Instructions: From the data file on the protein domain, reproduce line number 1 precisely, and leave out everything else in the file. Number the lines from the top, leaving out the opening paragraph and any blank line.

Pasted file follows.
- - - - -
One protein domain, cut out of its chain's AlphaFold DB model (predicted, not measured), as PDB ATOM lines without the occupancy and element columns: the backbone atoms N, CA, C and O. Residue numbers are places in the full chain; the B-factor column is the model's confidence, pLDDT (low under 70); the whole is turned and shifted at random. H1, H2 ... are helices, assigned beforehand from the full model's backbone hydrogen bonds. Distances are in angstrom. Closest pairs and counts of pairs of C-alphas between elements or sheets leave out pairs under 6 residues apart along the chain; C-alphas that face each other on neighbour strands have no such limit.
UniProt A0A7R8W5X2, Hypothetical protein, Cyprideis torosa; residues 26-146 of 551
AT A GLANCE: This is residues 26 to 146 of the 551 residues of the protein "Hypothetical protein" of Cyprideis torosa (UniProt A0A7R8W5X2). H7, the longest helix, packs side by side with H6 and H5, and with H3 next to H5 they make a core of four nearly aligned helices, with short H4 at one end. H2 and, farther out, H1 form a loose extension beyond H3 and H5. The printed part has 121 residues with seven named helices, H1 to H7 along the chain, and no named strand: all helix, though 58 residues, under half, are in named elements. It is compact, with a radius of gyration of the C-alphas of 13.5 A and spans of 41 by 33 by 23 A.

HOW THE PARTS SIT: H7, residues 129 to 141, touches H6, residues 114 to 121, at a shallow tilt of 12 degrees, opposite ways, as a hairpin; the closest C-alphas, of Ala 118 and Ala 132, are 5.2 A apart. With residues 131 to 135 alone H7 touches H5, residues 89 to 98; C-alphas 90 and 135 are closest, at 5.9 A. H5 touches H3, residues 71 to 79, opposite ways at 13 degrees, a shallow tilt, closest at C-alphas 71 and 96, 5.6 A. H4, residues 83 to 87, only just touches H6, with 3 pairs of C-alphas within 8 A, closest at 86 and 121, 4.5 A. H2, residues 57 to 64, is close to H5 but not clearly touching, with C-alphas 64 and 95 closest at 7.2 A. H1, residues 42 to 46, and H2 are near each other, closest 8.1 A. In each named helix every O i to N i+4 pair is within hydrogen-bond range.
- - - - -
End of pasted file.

UniProt A0A7R8W5X2, Hypothetical protein, Cyprideis torosa; residues 26-146 of 551